Over ten years in the making, The Encyclopedia of the Stone-Campbell Movement offers for the first time a sweeping historical and theological treatment of this complex, vibrant global communion. Written by more than 300 contributors, this major reference work contains over 700 original articles covering all of the significant individuals, events, places, and theological tenets that have shaped the Movement. Much more than simply a historical dictionary, this volume also constitutes an interpretive work reflecting historical consensus among Stone-Campbell scholars, even as it attempts to present a fair, representative picture of the rich heritage that is the Stone-Campbell Movement.

Scores of photographs and illustrations (many quite rare) enrich and enliven the text, and an extensive, carefully prepared index facilitates ready access to important information throughout the volume. The Encyclopedia of the Stone-Campbell Movement -- a standard reference work for religious, academic, public, and personal libraries everywhere.

Features of this encyclopedia: Presents over 700 articles on the people, events, churches, and beliefs that comprise the Stone-Campbell traditionProvides cutting-edge commentary on current topics of discussion as well as basic historical knowledgeWritten by more than 300 scholars from across the Stone-Campbell MovementEnlivened with photographs and illustrations (some quite rare) from around the worldIncludes an extensive index for rapid reference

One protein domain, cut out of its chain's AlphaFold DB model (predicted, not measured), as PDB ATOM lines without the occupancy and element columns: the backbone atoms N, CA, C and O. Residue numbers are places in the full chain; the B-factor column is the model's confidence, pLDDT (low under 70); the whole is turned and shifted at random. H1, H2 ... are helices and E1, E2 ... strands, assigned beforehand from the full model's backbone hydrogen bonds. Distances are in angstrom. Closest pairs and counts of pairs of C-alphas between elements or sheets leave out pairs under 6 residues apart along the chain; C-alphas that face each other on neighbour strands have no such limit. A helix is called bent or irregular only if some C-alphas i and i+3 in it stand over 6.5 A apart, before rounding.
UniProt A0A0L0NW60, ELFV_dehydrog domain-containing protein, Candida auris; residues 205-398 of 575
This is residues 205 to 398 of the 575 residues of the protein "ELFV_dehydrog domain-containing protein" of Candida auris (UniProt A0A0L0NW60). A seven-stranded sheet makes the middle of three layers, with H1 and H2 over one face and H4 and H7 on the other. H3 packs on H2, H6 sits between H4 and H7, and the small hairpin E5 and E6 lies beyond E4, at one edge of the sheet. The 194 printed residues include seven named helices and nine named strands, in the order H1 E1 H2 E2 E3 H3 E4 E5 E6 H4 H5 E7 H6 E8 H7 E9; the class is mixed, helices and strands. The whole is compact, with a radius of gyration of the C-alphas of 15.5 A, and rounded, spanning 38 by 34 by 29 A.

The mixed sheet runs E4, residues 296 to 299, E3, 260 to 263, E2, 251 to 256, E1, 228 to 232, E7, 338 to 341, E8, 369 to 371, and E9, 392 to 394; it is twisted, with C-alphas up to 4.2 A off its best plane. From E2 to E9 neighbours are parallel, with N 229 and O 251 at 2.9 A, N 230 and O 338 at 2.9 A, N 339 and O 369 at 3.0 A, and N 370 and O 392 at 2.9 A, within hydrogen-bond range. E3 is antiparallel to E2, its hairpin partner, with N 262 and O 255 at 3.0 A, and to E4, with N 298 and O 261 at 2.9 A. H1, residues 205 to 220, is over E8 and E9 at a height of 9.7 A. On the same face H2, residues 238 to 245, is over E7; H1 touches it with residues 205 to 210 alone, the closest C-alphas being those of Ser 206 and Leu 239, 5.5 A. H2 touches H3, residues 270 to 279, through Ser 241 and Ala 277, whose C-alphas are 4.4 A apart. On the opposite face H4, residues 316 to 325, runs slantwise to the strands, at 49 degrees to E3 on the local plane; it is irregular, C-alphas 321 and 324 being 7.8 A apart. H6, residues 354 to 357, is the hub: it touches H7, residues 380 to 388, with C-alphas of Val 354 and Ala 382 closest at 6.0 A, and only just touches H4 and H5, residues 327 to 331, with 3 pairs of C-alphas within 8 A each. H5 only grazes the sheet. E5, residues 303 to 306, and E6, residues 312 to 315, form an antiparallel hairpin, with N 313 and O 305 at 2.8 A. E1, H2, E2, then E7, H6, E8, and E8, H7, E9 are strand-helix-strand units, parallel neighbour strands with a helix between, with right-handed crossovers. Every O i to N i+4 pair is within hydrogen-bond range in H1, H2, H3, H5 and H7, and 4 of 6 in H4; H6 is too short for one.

The second edition of The Encyclopedia of Angels is significantly

changed from the first edition, published in

1996. Content is increased with the addition of several

hundred new entries and more than 70 new illustrations.

Nearly all major entries and numerous smaller

ones have been revised, reorganized, and cross-referenced

to make the book more valuable as a resource. I

have included many more entries on individual angels,

including fallen angels. If you use the “angels” and

“angelology” entries as starting points, you will find

your way to all of the principal entries in the book.

In particular, I have added significant depth and

detail from apocryphal, mystical, and esoteric texts,

which are rich sources of our angel beliefs and lore.

Visionary recitals of journeys into the heavens written

nearly two millennia ago retain their power today in

their vivid portrayals of mighty beings called angels.

The angels experienced then are different in many ways

from the angels experienced today; the history of that

evolution is a fascinating one. The angel of the prophets

is fierce and enigmatic. Today’s angel is more accessible,

more personal, more like us. What remains unchanged,

however, is the alluring mystery that surrounds angels.

I am indebted to the groundwork laid by Gustav

Davidson’s Dictionary of Angels, which I do not attempt to

re-create. Readers who are familiar with that work will

appreciate the longer treatments and discussions of topics